Story 11: Learning to Lead

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TIAA Retirement Plan (1965)

Written by Mike Spock

When I got to the museum, senior staff members (Phyllis O'Connell, assistant director and acting director when I arrived; Miriam Dickey, director of education; and Ruth Green, director of loans and collections) had all been there for more than a decade and each made only $5,000 a year. Even in the 1960s, this was roughly half what they could command in a comparable public school job. I made some hay by pointing out that there was only one board member who was annually contributing more than Phyl, Miriam, and Ruth to the finances of the museum. In fact, all three women were still living with members of their families in the houses they grew up in, which made it possible for them to survive on our inadequate salaries. As if that weren't bad enough, each was well into her fifties and there was no provision for their retirement. When it came time, the implicit assumption was that the board would vote a contribution each year during their retirement, although there was no guarantee that the funds would be in place or the board would remember to actually make it happen.

Board member John Spring had grown uncomfortable about this uncertain arrangement and offered to work on getting a formal retirement plan in place. At our first meeting John, who had served on the boards of several independent schools, suggested that we look into TIAA (the Teachers Insurance and Annuity Association begun by Andrew Carnegie in 1918 as a way to support the financial well-being of college teachers) as an affordable retirement vehicle. It turned out that there was no precedent to support our application for membership in TIAA since we were not an academic institution.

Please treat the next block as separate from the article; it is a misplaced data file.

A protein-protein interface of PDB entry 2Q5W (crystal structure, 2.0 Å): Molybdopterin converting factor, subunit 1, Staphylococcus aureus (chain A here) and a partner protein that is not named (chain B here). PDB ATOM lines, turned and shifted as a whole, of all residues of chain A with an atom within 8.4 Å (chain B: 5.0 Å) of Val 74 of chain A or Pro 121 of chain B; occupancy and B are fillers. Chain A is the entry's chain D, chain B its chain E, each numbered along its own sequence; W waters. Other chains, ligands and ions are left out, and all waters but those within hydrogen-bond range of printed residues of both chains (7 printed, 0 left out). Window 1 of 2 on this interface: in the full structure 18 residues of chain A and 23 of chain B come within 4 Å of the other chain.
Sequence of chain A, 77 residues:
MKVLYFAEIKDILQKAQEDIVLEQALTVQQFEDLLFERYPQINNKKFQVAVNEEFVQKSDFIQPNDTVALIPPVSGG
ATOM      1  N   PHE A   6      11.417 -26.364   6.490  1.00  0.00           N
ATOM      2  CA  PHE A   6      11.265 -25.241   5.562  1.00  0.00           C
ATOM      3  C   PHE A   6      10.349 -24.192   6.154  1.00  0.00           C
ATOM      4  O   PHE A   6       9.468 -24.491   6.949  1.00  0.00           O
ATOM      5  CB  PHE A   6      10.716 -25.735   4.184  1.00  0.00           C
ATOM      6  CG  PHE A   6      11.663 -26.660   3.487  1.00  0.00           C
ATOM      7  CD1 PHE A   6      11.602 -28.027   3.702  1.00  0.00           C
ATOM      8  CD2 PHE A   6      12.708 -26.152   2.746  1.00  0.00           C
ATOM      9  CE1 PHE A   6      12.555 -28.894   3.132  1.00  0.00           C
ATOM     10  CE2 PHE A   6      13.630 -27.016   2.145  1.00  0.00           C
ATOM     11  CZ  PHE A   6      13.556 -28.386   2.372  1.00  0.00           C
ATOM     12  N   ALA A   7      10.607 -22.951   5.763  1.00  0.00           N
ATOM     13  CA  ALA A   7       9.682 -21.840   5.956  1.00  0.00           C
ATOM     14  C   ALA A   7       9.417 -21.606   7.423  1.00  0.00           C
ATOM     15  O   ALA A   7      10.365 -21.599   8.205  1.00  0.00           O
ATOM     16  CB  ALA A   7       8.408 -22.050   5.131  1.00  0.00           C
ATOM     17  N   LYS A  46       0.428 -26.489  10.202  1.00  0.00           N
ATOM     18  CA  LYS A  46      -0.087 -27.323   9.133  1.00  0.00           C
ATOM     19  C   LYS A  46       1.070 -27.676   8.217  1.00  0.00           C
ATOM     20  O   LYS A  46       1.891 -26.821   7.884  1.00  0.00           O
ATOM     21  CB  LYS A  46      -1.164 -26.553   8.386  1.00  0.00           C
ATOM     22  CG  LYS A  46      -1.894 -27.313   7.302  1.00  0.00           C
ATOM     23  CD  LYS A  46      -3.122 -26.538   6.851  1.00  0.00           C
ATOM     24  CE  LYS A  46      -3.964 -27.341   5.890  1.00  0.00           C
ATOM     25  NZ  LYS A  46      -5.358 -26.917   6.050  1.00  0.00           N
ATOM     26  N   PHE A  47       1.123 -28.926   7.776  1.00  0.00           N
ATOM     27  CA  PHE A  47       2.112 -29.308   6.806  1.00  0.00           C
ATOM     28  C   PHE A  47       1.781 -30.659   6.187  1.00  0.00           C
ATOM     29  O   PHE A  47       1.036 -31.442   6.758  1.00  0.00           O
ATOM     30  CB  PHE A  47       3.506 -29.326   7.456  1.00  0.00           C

We scrutinized TIAA's guidelines more carefully. What were the criteria for being considered a school, college or university? You had to offer regularly scheduled courses. Well, we had teacher workshops, afterschool clubs, and a summer day camp. Over the phone, the sympathetic TIAA representative suggested we put together an application emphasizing these features. And damned if we weren't accepted! As far as we know, we were the first museum not directly affiliated with a college or university that made the grade. All of us who are now in our dotage are feeling tremendously grateful to have been swept up in Andrew Carnegie's generous embrace and John Spring's extraordinarily insightful opportunism.

Of course we had to decide exactly what our retirement policy would look like, just how generous the museum would be, whether our matching contributions would be voluntary or not, and how we would compensate for the time already served by the three senior members of the staff, and so on.

Employees initially resisted coming up with a matching contribution when they were forced to join the plan (by the anniversary of the first year of employment and reaching their thirtieth birthday, membership would be mandatory). We finessed the issue by making sure that when each of us joined the plan, a salary increase was timed to cover the added cost of the employee's match without suffering any loss in actual take-home pay.

Among all the things I am proudest of was how John Spring, the board, and I found a way to put the museum's humane retirement plan in place.

Next: College Work-Study Program (1965)